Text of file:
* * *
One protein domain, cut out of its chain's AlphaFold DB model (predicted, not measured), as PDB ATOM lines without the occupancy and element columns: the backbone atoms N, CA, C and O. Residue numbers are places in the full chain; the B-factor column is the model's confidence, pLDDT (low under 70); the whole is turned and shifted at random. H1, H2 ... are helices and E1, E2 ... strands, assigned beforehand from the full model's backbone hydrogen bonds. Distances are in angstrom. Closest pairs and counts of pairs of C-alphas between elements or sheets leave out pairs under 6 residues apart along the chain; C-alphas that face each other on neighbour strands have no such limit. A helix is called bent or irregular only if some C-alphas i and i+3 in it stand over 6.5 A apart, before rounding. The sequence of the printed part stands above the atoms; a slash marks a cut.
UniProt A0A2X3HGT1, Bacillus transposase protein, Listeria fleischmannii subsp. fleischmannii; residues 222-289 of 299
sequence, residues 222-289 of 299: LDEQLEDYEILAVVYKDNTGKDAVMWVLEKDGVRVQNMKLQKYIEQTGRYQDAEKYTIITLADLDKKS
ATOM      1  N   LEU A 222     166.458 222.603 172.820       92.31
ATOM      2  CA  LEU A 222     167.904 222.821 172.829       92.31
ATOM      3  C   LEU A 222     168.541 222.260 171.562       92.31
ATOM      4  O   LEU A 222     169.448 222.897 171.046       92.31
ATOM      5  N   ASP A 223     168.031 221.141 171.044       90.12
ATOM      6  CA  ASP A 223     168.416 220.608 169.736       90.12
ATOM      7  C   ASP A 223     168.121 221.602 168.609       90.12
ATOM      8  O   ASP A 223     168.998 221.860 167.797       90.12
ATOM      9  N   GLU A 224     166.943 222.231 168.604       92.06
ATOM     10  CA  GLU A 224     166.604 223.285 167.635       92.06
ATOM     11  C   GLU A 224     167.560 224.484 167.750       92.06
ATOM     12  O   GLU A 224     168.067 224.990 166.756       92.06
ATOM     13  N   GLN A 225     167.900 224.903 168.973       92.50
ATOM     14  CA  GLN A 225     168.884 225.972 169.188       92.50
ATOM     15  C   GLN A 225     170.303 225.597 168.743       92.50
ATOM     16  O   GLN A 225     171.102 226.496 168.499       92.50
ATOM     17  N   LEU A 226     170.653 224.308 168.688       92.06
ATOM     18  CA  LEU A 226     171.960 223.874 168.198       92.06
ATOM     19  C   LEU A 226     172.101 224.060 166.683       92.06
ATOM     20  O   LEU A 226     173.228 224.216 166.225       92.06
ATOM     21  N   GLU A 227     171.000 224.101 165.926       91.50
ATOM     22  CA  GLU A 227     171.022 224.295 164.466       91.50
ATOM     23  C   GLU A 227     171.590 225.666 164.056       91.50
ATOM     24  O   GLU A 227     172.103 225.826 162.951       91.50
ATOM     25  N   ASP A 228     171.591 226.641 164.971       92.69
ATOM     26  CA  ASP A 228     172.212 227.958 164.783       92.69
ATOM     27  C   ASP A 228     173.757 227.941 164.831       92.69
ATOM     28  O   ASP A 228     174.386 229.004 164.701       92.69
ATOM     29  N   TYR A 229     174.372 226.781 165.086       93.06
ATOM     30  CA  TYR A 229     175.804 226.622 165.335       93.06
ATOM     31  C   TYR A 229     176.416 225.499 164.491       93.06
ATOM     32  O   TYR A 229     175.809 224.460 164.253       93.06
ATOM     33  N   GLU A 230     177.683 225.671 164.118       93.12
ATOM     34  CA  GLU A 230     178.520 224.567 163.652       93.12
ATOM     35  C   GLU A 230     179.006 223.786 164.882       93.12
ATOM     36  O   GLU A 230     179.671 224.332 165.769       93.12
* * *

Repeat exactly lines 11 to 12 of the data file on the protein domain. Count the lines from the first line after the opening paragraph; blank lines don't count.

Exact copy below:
ATOM      9  N   GLU A 224     166.943 222.231 168.604       92.06
ATOM     10  CA  GLU A 224     166.604 223.285 167.635       92.06